- McNeil unveils 'Smiling it Forward' campaign in support of Tylenol
- Prestige Brands solution to pediatric overdosing — unique squeezable, single-dose APAP packet
- Nielsen survey: Price most persuasive when incentivizing brand switch; improved features least influential
- Energizer Holdings to acquire feminine hygiene business from J&J Family of Consumer Cos.
- ‘Out of this world’ display takes top nod in annual Design of the Times awards
WHAT IT MEANS AND WHY IT'S IMPORTANT — With Tylenol coming back to cough-cold and analgesic aisles over the next six months, you can bet the brand will soon resume its status as the cleanup hitter for Team OTC. That not only means a reshuffling of the lineup, but the respective No. 9 hitters will be packing their bags for a trip back to the minors.
(THE NEWS: Report: J&J resumes shipping of Tylenol product. For the full story, click here)
Another thing you can count on — fans, or consumers rather, won't punish Tylenol for its self-imposed stint on the DL. When consumers were surveyed by the Relational Capital Group a year ago about purchase intent and brand loyalty for Tylenol, 76% of consumers reported positive purchase intent and 67% positive brand loyalty for Tylenol.
“As you look at the Tylenol situation, consumers are interpreting [McNeil’s] production problems as a short-term lapse in competence, rather than a significant change in what their intentions are toward consumers,” Chris Malone, chief advisory officer of The Relational Capital Group, told Drug Store News at the time of the announcement. “When we look at the Tylenol brand, it appears that there is such a long track record of reliability and trust and a deep reservoir of good will,” he said, that consumers generally don’t believe J&J intentionally cut any corners in an effort to boost profits.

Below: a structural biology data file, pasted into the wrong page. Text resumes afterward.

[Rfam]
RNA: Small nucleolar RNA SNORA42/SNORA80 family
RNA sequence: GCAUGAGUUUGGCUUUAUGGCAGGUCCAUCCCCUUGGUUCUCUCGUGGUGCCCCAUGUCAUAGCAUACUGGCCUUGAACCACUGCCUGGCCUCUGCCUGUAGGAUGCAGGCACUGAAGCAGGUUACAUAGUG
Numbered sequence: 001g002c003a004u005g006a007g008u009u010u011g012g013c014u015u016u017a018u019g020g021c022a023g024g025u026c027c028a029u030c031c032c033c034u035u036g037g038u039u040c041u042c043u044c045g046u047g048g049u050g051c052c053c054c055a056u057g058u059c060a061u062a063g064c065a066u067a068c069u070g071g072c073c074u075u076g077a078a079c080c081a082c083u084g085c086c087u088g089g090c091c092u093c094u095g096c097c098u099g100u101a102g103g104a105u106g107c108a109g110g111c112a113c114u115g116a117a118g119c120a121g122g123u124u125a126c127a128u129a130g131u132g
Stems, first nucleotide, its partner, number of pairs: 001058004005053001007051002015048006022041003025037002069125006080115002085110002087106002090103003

And that was then. Consumers have short memories, and that means those positive purchase intent and brand loyalty figures from a year ago likely are back to historical levels. In other words, consumers today are not likely to remember there even was a recall.
The real question will be whether or not retail buyers will give as many facings back to McNeil as they had prior to the recalls. A good many of those facings were replaced by store brand equivalents, and private label has been a booming business of late. For the 12 weeks headed into this year's cough-cold season, private-label sales were up 25% and represented the bestselling "brand" across cough-cold tablet sales with $186.7 million (source: SymphonyIRI Group for the 12 weeks ended Aug. 7 across food, drug and mass channels (not including Walmart).
No matter how many facings McNeil does or does not recapture, many analysts believe that Johnson and Johnson will come back to the market with a vengeance and some pretty deep advertising pockets. And that means plenty of traffic-driving influence will be going over the airwaves this season.